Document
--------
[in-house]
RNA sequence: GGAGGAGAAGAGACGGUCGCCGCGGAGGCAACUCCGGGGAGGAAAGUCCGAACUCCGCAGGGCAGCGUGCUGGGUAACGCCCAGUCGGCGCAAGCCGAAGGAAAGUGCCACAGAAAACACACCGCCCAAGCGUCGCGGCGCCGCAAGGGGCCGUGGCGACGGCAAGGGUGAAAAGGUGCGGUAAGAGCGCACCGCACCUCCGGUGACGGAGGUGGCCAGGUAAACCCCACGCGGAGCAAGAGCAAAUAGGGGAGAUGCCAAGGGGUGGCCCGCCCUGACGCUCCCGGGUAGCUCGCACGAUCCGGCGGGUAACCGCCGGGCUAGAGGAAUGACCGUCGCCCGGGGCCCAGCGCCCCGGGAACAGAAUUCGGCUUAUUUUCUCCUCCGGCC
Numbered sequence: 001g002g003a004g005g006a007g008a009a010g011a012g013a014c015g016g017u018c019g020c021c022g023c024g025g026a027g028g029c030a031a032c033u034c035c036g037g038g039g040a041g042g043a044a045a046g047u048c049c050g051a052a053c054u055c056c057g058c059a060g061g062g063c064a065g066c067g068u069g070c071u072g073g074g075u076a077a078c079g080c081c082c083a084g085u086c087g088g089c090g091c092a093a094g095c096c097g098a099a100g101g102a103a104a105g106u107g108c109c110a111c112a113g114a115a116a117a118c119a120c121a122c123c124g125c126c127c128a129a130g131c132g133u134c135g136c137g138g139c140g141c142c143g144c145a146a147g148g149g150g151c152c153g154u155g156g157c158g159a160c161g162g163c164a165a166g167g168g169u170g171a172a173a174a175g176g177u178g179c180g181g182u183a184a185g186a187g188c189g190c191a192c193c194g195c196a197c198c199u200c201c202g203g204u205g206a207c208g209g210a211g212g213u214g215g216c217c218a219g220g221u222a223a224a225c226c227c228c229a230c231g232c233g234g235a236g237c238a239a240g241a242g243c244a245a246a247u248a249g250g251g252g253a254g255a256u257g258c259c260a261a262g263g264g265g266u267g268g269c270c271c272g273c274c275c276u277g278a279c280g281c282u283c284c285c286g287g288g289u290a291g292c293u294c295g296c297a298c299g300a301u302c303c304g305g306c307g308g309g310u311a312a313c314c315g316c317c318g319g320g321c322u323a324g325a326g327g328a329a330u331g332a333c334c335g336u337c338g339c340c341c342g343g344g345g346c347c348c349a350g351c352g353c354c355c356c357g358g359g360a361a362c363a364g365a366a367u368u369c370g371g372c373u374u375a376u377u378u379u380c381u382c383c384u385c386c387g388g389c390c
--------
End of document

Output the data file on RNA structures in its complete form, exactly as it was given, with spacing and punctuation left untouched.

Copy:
[in-house]
RNA sequence: GGAGGAGAAGAGACGGUCGCCGCGGAGGCAACUCCGGGGAGGAAAGUCCGAACUCCGCAGGGCAGCGUGCUGGGUAACGCCCAGUCGGCGCAAGCCGAAGGAAAGUGCCACAGAAAACACACCGCCCAAGCGUCGCGGCGCCGCAAGGGGCCGUGGCGACGGCAAGGGUGAAAAGGUGCGGUAAGAGCGCACCGCACCUCCGGUGACGGAGGUGGCCAGGUAAACCCCACGCGGAGCAAGAGCAAAUAGGGGAGAUGCCAAGGGGUGGCCCGCCCUGACGCUCCCGGGUAGCUCGCACGAUCCGGCGGGUAACCGCCGGGCUAGAGGAAUGACCGUCGCCCGGGGCCCAGCGCCCCGGGAACAGAAUUCGGCUUAUUUUCUCCUCCGGCC
Numbered sequence: 001g002g003a004g005g006a007g008a009a010g011a012g013a014c015g016g017u018c019g020c021c022g023c024g025g026a027g028g029c030a031a032c033u034c035c036g037g038g039g040a041g042g043a044a045a046g047u048c049c050g051a052a053c054u055c056c057g058c059a060g061g062g063c064a065g066c067g068u069g070c071u072g073g074g075u076a077a078c079g080c081c082c083a084g085u086c087g088g089c090g091c092a093a094g095c096c097g098a099a100g101g102a103a104a105g106u107g108c109c110a111c112a113g114a115a116a117a118c119a120c121a122c123c124g125c126c127c128a129a130g131c132g133u134c135g136c137g138g139c140g141c142c143g144c145a146a147g148g149g150g151c152c153g154u155g156g157c158g159a160c161g162g163c164a165a166g167g168g169u170g171a172a173a174a175g176g177u178g179c180g181g182u183a184a185g186a187g188c189g190c191a192c193c194g195c196a197c198c199u200c201c202g203g204u205g206a207c208g209g210a211g212g213u214g215g216c217c218a219g220g221u222a223a224a225c226c227c228c229a230c231g232c233g234g235a236g237c238a239a240g241a242g243c244a245a246a247u248a249g250g251g252g253a254g255a256u257g258c259c260a261a262g263g264g265g266u267g268g269c270c271c272g273c274c275c276u277g278a279c280g281c282u283c284c285c286g287g288g289u290a291g292c293u294c295g296c297a298c299g300a301u302c303c304g305g306c307g308g309g310u311a312a313c314c315g316c317c318g319g320g321c322u323a324g325a326g327g328a329a330u331g332a333c334c335g336u337c338g339c340c341c342g343g344g345g346c347c348c349a350g351c352g353c354c355c356c357g358g359g360a361a362c363a364g365a366a367u368u369c370g371g372c373u374u375a376u377u378u379u380c381u382c383c384u385c386c387g388g389c390c